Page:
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Observations placeholder

Gosala, Makkali - The nature of Halla and the doctrine of Niyati



Type of Spiritual Experience


Makkhali Gosala or Manthaliputra Goshalak was an ascetic teacher of ancient India. He was a contemporary of Siddhartha Gautama, the founder of Buddhism, and of Mahavira, the last and 24th Tirthankara of Jainism.  Alain Danielou goes so far as to say that both were his ‘disciples’.

He was also born during the time of the Shaiva Revival, an age when the historical and religious texts of Shaivism were published.  He was not an Aryan, thus his credentials and motives for being involved in this were genuine, but he was at one time preoccupied with extremist sects like the Skull bearers and the Black Faces, whose magical practises were somewhat unpleasant. 

His importance, according to Danielou was in presenting a different version of the old culture, until then ignored and rejected by the incoming Aryans/Scythians, such that others took up the baton and attempted to contest orthodox Hinduism and start a philosophic and religious discussion and revival.  Mahavira is supposed to have travelled with Gosala for 6 years and Gautama joined them for 3 to 4 years.  The commentary on the Avashyaka Sutra by Jina Dasa provides a picture of the life of Mahavira and his travels in the company of Gosala.  According to Danielou he died in 484 BC a year before the Buddha.

We have not included any of the texts of Gosala because Danielou states that the doctrine of Gosala is known only through “his Jaina and Buddhist opponents and must therefore be read with caution”.

But Danielou himself provides a simple summary of the doctrine he espoused.

A description of the experience

While the Gods Play – Alain Danielou

During his last years, Gosala observed a vow of silence (vacam pahaya) and lived in a state of trance. He practiced dance and drunkenness. A few moments before his death, one of his disciples asked him,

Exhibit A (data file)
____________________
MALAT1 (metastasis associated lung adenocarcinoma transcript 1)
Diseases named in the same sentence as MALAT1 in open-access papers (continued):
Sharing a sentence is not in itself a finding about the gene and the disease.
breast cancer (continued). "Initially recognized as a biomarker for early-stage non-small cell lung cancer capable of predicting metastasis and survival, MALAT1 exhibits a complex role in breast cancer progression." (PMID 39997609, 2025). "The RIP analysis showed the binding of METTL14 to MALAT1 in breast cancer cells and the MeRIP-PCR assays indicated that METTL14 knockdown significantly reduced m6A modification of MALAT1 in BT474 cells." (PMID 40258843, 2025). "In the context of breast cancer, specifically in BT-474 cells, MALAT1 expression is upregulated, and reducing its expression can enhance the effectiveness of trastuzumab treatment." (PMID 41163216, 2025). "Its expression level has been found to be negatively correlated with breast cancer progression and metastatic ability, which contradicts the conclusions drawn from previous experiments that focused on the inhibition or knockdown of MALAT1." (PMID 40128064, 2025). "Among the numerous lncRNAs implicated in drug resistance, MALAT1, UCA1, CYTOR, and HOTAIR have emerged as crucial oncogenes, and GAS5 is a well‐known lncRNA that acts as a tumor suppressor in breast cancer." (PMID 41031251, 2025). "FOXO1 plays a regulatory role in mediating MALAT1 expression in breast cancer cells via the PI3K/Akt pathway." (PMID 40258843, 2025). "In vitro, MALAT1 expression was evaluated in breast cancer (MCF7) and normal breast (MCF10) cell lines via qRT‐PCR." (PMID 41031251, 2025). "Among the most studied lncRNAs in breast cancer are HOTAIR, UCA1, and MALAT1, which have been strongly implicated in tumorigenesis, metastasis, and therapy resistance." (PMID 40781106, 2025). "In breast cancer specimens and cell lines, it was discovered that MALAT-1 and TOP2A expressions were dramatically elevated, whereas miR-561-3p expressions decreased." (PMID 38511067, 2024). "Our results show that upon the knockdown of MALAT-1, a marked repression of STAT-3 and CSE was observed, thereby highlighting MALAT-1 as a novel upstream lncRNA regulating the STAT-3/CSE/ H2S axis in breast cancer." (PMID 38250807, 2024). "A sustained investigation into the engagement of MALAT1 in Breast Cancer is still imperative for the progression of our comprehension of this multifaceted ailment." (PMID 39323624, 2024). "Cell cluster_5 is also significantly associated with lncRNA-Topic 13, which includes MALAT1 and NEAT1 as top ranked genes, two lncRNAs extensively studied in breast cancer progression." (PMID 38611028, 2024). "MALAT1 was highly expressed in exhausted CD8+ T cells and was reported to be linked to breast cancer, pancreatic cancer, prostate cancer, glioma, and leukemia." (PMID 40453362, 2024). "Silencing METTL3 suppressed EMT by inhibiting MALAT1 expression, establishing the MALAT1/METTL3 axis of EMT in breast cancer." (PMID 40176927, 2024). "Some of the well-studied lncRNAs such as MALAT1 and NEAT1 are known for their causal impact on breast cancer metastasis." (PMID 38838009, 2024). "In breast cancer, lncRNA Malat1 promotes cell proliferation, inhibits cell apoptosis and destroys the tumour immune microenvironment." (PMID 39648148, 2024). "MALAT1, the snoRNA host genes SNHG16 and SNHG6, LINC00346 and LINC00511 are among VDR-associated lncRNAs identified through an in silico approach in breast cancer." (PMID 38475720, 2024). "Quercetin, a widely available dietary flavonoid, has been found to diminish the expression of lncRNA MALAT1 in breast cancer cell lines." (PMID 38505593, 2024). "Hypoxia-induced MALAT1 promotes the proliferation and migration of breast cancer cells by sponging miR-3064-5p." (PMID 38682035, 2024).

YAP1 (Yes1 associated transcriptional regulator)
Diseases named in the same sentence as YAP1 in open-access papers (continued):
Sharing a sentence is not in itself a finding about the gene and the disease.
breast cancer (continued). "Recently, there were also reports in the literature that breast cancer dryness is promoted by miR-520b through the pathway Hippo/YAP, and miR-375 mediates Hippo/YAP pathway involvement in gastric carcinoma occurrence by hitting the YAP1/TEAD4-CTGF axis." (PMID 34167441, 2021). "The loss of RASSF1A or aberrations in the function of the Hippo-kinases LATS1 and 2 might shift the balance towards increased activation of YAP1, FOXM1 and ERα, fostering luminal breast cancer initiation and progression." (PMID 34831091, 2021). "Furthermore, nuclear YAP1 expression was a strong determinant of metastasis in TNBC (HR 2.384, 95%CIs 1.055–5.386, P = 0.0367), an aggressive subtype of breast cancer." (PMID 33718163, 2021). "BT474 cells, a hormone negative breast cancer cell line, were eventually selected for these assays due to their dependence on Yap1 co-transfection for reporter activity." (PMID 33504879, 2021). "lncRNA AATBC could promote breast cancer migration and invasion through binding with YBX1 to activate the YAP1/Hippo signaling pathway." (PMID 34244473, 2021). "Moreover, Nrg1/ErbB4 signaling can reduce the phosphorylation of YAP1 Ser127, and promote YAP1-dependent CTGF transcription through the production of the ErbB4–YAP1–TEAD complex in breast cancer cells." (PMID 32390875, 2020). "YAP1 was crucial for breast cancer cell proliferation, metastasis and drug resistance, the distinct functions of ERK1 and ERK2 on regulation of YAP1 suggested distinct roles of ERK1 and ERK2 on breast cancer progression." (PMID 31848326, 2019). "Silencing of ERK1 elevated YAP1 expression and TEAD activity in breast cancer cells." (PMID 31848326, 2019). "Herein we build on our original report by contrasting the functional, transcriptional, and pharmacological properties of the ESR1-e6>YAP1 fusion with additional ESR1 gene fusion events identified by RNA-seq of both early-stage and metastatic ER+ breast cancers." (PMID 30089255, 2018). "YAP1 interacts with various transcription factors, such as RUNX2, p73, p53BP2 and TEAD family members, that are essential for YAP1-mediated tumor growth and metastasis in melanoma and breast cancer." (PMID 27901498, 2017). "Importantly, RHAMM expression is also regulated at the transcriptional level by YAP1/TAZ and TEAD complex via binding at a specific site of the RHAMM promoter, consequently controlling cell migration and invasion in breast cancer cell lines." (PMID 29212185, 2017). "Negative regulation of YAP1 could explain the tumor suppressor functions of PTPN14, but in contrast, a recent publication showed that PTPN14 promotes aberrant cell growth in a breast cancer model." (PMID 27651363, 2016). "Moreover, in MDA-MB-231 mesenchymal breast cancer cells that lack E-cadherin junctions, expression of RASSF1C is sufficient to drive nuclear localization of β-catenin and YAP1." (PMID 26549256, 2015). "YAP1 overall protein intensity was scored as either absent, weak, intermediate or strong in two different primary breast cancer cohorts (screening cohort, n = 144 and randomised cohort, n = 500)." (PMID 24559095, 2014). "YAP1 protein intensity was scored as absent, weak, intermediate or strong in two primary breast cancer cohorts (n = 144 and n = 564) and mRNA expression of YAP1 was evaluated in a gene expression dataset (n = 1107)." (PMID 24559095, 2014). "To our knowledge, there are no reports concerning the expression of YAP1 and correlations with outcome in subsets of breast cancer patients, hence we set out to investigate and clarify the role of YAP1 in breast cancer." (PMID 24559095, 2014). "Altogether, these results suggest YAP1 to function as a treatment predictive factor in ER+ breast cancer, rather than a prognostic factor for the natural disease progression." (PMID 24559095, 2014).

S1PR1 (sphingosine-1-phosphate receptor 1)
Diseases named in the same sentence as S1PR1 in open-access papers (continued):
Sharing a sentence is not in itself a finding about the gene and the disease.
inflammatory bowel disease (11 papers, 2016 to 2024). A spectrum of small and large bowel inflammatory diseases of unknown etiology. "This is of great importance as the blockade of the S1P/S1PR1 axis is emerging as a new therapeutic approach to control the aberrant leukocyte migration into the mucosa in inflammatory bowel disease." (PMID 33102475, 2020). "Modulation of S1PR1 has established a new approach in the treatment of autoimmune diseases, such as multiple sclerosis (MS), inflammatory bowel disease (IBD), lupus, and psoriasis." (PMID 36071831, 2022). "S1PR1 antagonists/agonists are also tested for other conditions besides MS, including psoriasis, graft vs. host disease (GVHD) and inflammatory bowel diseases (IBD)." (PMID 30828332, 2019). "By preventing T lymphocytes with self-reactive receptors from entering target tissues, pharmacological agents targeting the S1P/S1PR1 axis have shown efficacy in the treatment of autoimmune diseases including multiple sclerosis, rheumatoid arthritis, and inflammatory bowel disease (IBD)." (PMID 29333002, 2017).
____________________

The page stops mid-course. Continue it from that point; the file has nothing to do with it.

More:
"What is the nature of Halla [the principle of the world]?"

to which he answered with the mysterious phrase,

"The form of Halla is as the root of bamboo. Play the vina, Friend."

Halla is a mysterious term used by certain Shaiva sects to invoke the Supreme Being during ecstatic dances.

The essential element of the teaching of Gosala is the doctrine of Niyati (determinism), which envisages a pre-established universal order by which the world evolves, at all levels, as do living beings, according to a plan contained in its seed. Progress and change are strictly determined by the "law of the process of development" (parinama-krama-niyama ), which forms ruts or molds inside which individuals develop.

Gunaratna, the commentator of the Shaddarshana-Samucchaya (condensed from the six systems) of Haribhadra, cites Gosala:

"What makes thorns pointed and determines the innumerable forms of the animals and birds? All this originates from their nature (svabhava). Nothing is born of its own will or its actions. All beings develop according to the plan (niyati), to their nature (svabhava) and chance (sangati),"

Evil and suffering, attributed by others to the actions (karma) of living beings, are, according to Gosala, determined by fate [destiny].

"Just as a dropped spool of thread unwinds to its end, so will the madman, like the sage, follow his destiny and reach the end of suffering (dukhanta)."

"Human efforts are ineffective"

The source of the experience


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